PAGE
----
Mr. EN Ram Mohan discussed that CRPF or military should be made to zero in the populated areas and policing should be made strong as local policing had finished terrorism in the states of Punjab. Alok Bansal concluded the discussion with remarks that to nullify Gilani like leaders, we should promote the religious tourism and the economic activity at the local levels. Efforts should be made to make discussion about Gilgit-Baltistan in public and India should include Jammu-Kashmir including PoJK in Indian school Text books.
Session II: The Red Terror (Major General Dhruv Katoch and Mr Praksh Singh)
Through a PPT, Maj Gen Katoch discussed points that if Constitutional provisions are implemented in letter and spirit, support for Maoist will decrease. CRPF is not the right force to handle Naxalism, as it lacks training and knowledge of local situation. Basic policing has to be improved and there is a need to prepare a long term strategy. Also we should made a plan to counter the ideology. The war with naxalities has to be fought at psychological level. Another main point was that a mechanism of screening of NGOs should be put in place because anti-India sentiments are being harvested using NGOs by unfriendly countries. Shri Prakash Singh said that he thinks the problem of naxalism is not due the problem of governance but because of lack of grievance redressal mechanism. Lack of coordination between State and Centre accompanied by rampant corruption and political interference in policing and administration is worsening the situation. While furthering the discussion, senior journalist Debobrat Ghose highlighted that red terror has no longer Naxalbari ideology but a Maoist language. In the Bastar region of Chhattisgarh, the penetration of Mao in democracy was quite evident. He apprised the audience with the latest development where Naxalists are getting in links with SIMI and vice versa. They use each other’s network to get ammunition and accommodation. In the recent past, with the help of SIMI, maoists have succeeded in penetrating urban area whereas origin of their movement used to be rural. Shri Alok Bansal with the reference to the topic said that naxalism is due to injustice of government which has caused distrust in people. Major Katoch wraped up the discussion with insisting that main reason for this chaotic situation in handling naxalism/maoism is we have forgotten the basic policing which means working from the grassroots.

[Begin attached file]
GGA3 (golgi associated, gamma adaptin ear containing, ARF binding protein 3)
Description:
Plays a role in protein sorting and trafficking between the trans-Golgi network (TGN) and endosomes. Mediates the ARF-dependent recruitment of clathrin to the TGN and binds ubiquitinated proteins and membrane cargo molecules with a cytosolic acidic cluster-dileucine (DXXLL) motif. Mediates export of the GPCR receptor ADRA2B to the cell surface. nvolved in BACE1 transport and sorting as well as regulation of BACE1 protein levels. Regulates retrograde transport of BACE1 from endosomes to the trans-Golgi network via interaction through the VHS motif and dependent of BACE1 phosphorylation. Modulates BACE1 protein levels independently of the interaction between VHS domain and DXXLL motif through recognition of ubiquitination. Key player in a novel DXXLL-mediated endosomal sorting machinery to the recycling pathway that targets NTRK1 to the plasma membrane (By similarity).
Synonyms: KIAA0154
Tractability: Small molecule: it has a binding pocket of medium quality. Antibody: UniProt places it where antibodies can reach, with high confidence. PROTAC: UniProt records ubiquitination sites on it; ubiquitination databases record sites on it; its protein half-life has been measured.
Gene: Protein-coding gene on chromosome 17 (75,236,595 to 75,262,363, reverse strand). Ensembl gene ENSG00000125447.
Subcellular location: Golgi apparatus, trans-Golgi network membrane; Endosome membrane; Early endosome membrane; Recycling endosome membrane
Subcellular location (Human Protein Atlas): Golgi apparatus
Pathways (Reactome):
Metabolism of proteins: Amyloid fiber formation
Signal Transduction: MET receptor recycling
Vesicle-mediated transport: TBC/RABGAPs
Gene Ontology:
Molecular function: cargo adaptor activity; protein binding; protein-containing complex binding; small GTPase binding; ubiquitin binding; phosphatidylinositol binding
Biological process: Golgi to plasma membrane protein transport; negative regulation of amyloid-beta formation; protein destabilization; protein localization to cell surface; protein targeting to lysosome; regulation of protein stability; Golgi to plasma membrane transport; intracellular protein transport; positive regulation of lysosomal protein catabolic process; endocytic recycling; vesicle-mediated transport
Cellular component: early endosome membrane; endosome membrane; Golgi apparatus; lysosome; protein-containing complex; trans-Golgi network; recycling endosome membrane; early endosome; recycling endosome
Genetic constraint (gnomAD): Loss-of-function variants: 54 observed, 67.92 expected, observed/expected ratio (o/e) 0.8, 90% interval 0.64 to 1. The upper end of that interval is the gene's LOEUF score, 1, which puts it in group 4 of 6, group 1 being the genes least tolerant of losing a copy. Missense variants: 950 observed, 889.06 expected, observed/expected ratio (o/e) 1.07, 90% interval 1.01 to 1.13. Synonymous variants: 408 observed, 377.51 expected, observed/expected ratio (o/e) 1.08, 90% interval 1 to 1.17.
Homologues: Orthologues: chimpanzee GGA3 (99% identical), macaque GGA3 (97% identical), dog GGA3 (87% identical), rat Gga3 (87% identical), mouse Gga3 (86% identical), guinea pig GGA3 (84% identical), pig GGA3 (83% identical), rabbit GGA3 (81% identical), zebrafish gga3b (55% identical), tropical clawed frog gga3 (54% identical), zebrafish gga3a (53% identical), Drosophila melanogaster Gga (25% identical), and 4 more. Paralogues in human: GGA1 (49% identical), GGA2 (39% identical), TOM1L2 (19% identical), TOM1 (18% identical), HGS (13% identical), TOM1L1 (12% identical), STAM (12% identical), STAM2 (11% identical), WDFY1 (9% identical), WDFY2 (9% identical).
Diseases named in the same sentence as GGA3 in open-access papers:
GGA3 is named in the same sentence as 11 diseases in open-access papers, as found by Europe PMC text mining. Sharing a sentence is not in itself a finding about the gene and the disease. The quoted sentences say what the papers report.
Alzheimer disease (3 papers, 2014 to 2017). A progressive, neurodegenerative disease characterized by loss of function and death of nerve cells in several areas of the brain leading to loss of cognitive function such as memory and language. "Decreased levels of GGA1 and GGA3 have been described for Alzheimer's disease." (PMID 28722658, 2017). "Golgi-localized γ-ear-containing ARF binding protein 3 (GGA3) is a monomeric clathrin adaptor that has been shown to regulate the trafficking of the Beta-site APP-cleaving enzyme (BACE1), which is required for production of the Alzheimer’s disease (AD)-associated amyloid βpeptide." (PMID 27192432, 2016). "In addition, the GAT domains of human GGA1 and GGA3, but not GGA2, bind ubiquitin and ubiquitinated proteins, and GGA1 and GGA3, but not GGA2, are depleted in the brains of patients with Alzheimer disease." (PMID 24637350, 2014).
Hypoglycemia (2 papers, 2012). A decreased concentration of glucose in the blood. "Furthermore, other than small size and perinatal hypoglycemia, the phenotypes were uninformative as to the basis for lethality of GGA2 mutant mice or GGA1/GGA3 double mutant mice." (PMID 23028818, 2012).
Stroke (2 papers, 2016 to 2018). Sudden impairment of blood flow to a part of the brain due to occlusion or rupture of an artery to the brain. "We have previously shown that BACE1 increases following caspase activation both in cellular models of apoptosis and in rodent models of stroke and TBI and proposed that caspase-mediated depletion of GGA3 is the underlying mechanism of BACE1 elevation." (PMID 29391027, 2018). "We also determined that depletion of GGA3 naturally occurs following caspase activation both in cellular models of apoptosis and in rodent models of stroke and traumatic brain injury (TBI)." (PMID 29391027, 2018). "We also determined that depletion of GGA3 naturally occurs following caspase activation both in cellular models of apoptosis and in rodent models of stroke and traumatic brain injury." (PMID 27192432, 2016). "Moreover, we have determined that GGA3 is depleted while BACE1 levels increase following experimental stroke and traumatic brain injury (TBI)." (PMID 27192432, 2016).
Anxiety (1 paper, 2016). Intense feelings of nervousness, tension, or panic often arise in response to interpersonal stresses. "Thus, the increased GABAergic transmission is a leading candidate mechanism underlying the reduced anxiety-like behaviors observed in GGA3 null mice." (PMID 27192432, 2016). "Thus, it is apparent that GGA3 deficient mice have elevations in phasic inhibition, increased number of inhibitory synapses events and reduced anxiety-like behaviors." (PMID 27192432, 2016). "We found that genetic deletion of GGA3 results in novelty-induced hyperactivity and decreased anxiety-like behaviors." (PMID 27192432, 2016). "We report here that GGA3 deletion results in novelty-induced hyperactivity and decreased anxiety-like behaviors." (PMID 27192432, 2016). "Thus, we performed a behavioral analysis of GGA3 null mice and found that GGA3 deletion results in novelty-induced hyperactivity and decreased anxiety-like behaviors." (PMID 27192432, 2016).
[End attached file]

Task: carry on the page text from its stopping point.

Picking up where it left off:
Session IV: Cyber Security
On this Alok Bansal said that besides the enormous expenditure in the defensive strategy we should also learn to be offensive in the cyber world. Shakti Sinha passed a cynical comment that government agencies has neither Indianised the cyber space nor have their own servers and continue using Gmail and Yahoo accounts.
Shri Prafulla Ketkar raised four concerns about managing the cyber security:
o Bridging the digital divide
o Manage information overload
o Cyber technology for Economic offences
o Cyber terrorism
Session V: Militancy and Border Issues in the North-East (Shri EN Ram Mohan and Shri Anil Kamboj)
EN Ram Mohan who served in the region as a police officer for a long time provided a historical perspective to the problems of northeast India. People are unaware of the North-East states as there is no chapter about it in the books. There were no anti-India groups in Mizoram but by the negligence by the administrative servants caused its origin. Shri Anil Kamboj insisted that tribal identities, caste and religion are the main reasons of insurgency in the north east. Binalakshmi Nepram added that at various places north-eastern people are misbehaved with. To make oneness with the north-east, it should become a part of Indian curricula. All insurgent groups are not anti-India. Most of the insurgencies are due to suppression of locals by migrants. Insurgency has become a business model in nexus with small arms and drug trafficking. Unfortunately, national media is very ignorant about these issues. Recently Burmese army has entered 10 km inside India which was not reported by National media in the way it would have in case of north-western borders.